A common lament voiced by men is “I’d be wealthy today if my mother hadn’t trashed my baseball card collection.” I myself have made that claim, but it’s groundless. We beat the hell out of those cards – flipping them against brick walls, bouncing them off concrete sidewalks, clipping them onto bicycle spokes so that they made a motor-like noise when we pedaled the wheels. A slab of brittle chewing gum came with every pack, coating the top card with gum dust and permeating the entire deck with a sickly sweet smell which did not age particularly well. My mother saw the entire collection as a disgusting nuisance. She was big on cleanliness but lacked the soul of a collector.
I can’t remember the stars in my cardstock galaxy. I think I had Tony Oliva, maybe Joe Torre, and Cleat Boyer. I know I had all three of the Alou brothers: Matty, Felipe and Jesus. But the crown jewel of my collection was the rookie card of Phillies star Dick (Don’t call me Richie) Allen. I can still see Richie giving the camera a side-eyed smirk, and a gold cup with the words “All Star Rookie” printed in the lower right corner. At the time – as was printed on his card – we called him Richie which fit in with the Jackies, Willies, and Mickeys that comprised our pantheon of baseball heroes. What I loved was that the hard hitting phenom wore glasses. When you go through life with kids calling you 4-eyes, Glasses, and Mr. Limpet you have to love a guy like Allen, who made athletic eyewear look cool.
I owned a plastic wallet which had a western sheriff’s badge printed on the outside. It was useless except that it had a clear plastic window that was the perfect size for Allen’s card. At night I’d set him up on my nightstand – Richie Allen giving me the side eye as I slept.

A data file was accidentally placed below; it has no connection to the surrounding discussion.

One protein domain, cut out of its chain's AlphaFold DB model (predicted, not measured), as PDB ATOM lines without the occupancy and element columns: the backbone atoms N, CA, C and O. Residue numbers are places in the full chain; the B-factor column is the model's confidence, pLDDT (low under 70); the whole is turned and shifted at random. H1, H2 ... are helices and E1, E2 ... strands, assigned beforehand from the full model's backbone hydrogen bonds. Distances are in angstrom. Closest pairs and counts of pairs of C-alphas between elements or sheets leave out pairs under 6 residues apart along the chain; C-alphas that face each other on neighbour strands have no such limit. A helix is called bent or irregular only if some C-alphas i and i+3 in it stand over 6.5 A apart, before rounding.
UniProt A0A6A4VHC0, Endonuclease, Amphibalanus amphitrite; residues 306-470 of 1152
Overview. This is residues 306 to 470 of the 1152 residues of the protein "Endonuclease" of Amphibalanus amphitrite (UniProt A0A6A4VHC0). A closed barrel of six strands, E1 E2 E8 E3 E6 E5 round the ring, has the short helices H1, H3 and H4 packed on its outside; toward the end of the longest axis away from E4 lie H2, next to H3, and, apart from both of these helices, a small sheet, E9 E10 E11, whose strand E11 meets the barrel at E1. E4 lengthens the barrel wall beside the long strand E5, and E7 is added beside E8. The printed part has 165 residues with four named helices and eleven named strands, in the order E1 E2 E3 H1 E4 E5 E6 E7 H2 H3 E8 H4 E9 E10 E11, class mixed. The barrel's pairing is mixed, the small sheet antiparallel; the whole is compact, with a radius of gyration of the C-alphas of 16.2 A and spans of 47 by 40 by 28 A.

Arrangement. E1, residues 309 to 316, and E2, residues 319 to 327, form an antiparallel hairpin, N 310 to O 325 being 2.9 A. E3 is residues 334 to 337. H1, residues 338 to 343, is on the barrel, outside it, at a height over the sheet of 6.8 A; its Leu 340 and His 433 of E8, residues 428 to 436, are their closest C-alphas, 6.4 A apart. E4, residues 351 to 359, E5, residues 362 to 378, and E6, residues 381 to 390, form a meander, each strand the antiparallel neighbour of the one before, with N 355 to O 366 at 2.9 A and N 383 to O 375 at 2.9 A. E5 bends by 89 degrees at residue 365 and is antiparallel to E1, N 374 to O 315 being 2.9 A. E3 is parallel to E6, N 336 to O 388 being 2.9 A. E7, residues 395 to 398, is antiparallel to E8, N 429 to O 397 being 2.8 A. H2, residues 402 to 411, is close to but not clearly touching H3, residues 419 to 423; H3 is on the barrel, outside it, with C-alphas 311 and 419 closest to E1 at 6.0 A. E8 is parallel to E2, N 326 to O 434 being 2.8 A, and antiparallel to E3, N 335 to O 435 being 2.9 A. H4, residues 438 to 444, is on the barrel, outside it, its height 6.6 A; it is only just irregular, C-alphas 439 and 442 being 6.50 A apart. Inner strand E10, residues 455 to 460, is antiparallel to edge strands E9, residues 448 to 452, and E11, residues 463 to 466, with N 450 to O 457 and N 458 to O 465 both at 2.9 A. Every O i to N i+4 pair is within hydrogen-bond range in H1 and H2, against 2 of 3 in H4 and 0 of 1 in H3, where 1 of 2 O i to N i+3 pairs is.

One weekend I was deposited at my Grandmother Nanny’s house for the weekend. She taught piano lessons to a legion of neighborhood kids, banana-fingered hacks who murdered the basic exercises she taught. I was allowed to go outside as long as I did not leave the front porch. But that offered no escape from the repetitive plinking made worse by Nanny’s flowery voice saying, “Again please.” We lived one block from Nanny so I knew every kid on her street and could see them playing wherever I looked. I had a Dick Allen rookie card burning a hole in my pocket. So, I slithered from the front porch to the stoop, and eventually to the street corner where I could show off my card, and remind everyone that Allen wore glasses.
That night I stuffed my wallet holding Richie Allen’s rookie card into the pocket of my jeans, took the bath that Nanny insisted on, and went to bed. In the morning I noticed that my jeans and t-shirt were missing. That was cool because I had to attend church with Nanny, and she wouldn’t allow me to bring ball cards into the sanctuary.
When we returned home, Nanny handed me a freshly laundered pair of jeans and t-shirt and told me to pack my things. There was no need for her to have washed my clothes, but she was entrapped in a cleanliness pact with my mom.
I searched the pants pockets for the billfold and quickly found it, but it felt wrinkled and puckered. I opened the wallet and instead of the smirking image of Richie Allen, I saw the eviscerated remains of what used to be card stock. All I could make out was a fraction of a gold cup that said “ar ookie”. The rest was bits of disintegrated wood pulp embedded in plastic. Nanny, noticing my devastation, pulled me in for a hug and said, “That’s all-right baby, Nanny loves doing things for her boy.”
I checked recently, and a GEM condition Dick Allen All Star Rookie card just sold for $1336.70. That’s roughly what Nanny paid for her small house on Creighton Street where she mutilated Richie Allen.